New is almost always exciting. A new car. A new home. A new smartphone. A new relationship. Some of that excitement is legitimate as a new home may be bigger or a new phone have the better specs you’ve wanted. But often times, the excitement is merely from the idea and the hope of what could be, rather than what it actually is.
This past off-season, FC Dallas reloaded their roster to provide the most depth we’ve probably ever seen at this club. A record transfer fee striker, an international winger and an experienced, natural right back are all exciting on paper but sometimes they don’t quite work out as planned.
Dallas’ newest signings did not have the best of weeks and Oscar Pareja had to lean on some of the old guards to get the job done.
Forgettable Night for Colman
These were all of Colman’s touches from last night’s 2-1 come from behind victory over the New England Revolution. All. Of. Them. Granted, this is just 45 minutes of action, but when you give up a penalty and are unable to register a shot or create a scoring chance for your own team, that’s troubling.
To be fair, based on the early tactical game plans that Pareja has used so far this season, it appears Colman’s contribution is to occupy space and disrupt the defense with his off ball movement (something that won’t show up on a chalkboard). Colman is not asked to do hold up play or link up with the rest of the team. In other words, he’s playing a similar role to Chicharito; move around, get behind the defense, sit between the defense’s shoulder and finish.
Obviously it hasn’t worked out too well so far, though the service to him was also non-existent last night as well.
Even More Forgettable for Lamah
Roland Lamah seemed like the perfect replacement for the departed Fabian Castillo. He doesn’t provide the same game-breaking speed and terror to the defense, but he’s also not marred by poor decision making and turnovers. Lamah’s night though was pretty awful to say the least.
Outside of one solitary key pass, Roland was basically a turn over machine in the attacking half. Green is good. Red is bad. More green in the final third = good. More red in the final third = bad.
I fully expected him to be taken off sometime in the second half, given his performance and what Paxton Pomykal was doing and providing:
Pomykal was much better in maintaining possession for Dallas, was tidy on the ball and solid with his defensive assignments. Unless he was gassed, I was surprised he was subbed off instead of Roland.
Urruti and Barrios Lead the Way
Maximiliano Urruti’s contributions were obvious. Two delicious goals, nearly a third for his first hat-trick and Urruti is continuing where he left off in 2016. And much like Urruti, Michael Barrios also showed why he co-led the team in scoring last season with Urruti (9 goals) and reminded everyone that he’s also a key contributor to this team.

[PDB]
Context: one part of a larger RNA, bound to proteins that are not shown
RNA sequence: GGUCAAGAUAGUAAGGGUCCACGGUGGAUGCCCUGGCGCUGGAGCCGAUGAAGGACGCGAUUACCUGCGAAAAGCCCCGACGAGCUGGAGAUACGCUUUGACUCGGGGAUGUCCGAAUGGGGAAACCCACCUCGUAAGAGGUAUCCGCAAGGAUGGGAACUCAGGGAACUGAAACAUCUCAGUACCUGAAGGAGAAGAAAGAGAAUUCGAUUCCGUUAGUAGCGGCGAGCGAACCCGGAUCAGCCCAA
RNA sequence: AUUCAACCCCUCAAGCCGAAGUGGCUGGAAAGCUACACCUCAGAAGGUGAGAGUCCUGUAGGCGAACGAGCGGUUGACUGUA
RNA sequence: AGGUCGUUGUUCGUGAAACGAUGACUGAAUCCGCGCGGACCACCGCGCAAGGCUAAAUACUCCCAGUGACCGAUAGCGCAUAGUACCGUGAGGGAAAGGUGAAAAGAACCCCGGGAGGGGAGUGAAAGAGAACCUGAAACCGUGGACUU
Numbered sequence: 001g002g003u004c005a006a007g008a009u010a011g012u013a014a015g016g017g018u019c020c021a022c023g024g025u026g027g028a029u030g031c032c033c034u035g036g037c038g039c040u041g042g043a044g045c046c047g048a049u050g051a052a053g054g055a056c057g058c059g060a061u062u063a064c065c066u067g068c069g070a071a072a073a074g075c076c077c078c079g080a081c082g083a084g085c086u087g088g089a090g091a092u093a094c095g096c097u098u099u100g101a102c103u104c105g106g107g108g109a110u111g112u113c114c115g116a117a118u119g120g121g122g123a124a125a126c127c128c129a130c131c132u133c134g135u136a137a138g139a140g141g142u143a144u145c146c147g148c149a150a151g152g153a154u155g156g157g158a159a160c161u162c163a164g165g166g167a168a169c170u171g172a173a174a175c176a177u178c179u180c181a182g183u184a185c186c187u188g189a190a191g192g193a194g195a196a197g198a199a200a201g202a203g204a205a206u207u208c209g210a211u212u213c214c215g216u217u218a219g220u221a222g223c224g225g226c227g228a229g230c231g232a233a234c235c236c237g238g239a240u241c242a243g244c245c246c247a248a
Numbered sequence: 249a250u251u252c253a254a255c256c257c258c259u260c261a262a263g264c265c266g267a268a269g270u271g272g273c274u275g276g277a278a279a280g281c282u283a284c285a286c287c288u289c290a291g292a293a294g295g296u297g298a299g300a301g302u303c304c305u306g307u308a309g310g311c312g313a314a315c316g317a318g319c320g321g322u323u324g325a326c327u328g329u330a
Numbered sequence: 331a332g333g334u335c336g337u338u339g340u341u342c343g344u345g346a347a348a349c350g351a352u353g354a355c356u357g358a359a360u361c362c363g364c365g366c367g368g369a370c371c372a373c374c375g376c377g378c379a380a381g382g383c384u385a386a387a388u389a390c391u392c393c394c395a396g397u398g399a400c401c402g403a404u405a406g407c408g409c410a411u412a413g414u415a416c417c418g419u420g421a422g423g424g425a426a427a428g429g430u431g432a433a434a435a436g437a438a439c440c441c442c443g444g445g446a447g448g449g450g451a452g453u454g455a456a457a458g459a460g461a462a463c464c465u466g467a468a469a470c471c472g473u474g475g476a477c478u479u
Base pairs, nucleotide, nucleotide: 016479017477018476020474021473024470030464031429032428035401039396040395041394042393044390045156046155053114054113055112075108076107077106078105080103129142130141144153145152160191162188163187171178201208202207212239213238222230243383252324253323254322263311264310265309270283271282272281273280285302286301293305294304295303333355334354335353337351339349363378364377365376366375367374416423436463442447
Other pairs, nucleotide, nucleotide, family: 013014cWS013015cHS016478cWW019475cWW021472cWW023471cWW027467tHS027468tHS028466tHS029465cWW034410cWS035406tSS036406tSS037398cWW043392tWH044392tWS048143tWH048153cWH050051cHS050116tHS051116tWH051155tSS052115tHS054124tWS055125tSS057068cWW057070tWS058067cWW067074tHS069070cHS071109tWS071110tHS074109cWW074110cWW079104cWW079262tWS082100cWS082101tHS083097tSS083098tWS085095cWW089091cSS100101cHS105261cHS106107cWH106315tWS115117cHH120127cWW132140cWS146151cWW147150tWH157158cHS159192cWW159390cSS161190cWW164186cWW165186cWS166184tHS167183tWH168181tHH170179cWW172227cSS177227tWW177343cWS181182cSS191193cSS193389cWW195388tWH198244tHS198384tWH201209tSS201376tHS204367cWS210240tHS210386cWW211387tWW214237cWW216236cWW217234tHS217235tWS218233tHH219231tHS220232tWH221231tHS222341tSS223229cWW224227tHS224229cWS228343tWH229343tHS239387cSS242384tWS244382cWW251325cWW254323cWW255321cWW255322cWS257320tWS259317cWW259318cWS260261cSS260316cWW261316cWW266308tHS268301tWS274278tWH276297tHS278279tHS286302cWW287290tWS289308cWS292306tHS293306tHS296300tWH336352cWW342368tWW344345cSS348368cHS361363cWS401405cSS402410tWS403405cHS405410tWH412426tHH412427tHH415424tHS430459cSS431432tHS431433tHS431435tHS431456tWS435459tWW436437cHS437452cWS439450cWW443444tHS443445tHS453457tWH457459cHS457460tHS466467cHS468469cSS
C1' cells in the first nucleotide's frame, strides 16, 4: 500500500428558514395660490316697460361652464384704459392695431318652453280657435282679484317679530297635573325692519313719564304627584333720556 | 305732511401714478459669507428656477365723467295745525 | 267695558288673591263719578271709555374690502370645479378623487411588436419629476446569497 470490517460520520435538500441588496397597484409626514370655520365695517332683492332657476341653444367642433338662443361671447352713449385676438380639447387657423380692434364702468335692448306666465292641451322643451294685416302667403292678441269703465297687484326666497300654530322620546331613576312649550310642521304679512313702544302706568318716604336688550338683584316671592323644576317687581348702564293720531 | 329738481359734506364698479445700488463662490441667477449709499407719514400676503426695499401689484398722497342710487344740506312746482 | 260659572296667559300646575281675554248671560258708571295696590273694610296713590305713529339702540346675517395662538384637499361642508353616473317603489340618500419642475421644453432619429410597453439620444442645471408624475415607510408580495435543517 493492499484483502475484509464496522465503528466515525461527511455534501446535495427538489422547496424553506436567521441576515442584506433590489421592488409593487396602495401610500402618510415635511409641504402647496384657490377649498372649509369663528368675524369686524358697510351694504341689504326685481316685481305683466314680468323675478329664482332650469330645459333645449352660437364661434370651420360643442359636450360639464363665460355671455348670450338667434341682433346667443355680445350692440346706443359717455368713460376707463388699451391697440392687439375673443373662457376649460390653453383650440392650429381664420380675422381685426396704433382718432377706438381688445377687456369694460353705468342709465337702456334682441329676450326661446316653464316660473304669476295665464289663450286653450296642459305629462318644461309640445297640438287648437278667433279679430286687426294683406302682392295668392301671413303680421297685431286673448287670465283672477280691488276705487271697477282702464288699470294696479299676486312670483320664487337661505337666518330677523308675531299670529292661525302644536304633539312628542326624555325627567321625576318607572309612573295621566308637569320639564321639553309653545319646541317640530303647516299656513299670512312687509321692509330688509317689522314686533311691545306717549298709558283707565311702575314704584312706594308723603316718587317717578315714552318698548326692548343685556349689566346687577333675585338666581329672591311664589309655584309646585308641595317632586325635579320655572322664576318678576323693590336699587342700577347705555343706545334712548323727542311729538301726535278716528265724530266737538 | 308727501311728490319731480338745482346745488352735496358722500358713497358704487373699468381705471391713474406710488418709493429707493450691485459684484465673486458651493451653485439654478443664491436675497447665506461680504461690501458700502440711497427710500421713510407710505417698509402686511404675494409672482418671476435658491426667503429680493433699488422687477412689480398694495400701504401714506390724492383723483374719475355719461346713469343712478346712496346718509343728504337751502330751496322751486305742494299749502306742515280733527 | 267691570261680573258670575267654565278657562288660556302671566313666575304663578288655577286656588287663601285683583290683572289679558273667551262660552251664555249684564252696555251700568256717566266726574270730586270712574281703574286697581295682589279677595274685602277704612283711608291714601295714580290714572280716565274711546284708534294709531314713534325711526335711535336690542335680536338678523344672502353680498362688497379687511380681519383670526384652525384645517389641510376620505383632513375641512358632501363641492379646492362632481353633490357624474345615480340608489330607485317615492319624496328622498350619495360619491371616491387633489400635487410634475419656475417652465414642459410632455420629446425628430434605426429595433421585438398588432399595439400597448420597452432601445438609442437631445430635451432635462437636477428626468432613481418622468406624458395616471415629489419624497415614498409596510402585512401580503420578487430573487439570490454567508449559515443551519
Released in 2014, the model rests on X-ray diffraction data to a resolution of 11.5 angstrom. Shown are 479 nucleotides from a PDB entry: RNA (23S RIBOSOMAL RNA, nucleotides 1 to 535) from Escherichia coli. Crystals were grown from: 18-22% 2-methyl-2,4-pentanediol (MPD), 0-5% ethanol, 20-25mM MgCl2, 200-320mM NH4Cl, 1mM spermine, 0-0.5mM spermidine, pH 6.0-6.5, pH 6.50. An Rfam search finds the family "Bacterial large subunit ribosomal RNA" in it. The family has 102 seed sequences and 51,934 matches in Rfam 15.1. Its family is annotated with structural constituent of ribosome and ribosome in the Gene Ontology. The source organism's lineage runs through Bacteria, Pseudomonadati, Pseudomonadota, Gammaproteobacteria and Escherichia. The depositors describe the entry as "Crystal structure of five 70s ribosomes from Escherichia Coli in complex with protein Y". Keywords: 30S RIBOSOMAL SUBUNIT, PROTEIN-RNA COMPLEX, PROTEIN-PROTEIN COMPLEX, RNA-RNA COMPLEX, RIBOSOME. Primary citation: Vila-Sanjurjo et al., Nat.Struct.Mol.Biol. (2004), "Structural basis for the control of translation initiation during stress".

Barrios was a little unlucky to not get on the score sheet himself, but did well to get behind the Revolution defense on multiple occasions to stretch them and get Dallas back in the game.
Defense Continues to Shine
The attacking four of Kei Kamara, Lee Nguyen, Juan Agudelo and Diego Fagundez is well noted. Those are four players who have all scored at least seven goals in a season, and are each capable of hitting double digit tallies. That penalty that Dallas conceded aside, to no fault of any of the defenders, was the only problematic moment in the entire game. Otherwise, the Dallas defense led by Matt Hedges, Walker Zimmerman, Maynor Figueroa and Hernan Grana kept the Revolution attack to just four total shots against Chris Seitz.
That’s three shots in the first 12 minutes (including a penalty), and New England were unable to register another shot until the 68th minute.
Not sure why Jay Heaps had his team stop pressing so aggressively after the 20th minute. His team was well rested and should’ve had the legs when compared to Dallas who had just completed a mid-week match against Pachuca. Taking the foot off the pedal certainly allowed Dallas back into the match, but credit to the Dallas defense for making sure that penalty was really the last chance New England would have.
Obviously the new signings have not worked out the way many of us have hoped, but it would be foolish to write Colman, Lamah and Grana (had a bit of an off week himself too) when the 2017 campaign isn’t even a month old yet. Pareja has typically given new players to the league several months before giving them starts to acclimate them to MLS and if you remember correctly, it took Barrios a little while to find his footing in this league too. Yes, it was a bad night, but give them more time to turn good before writing them off.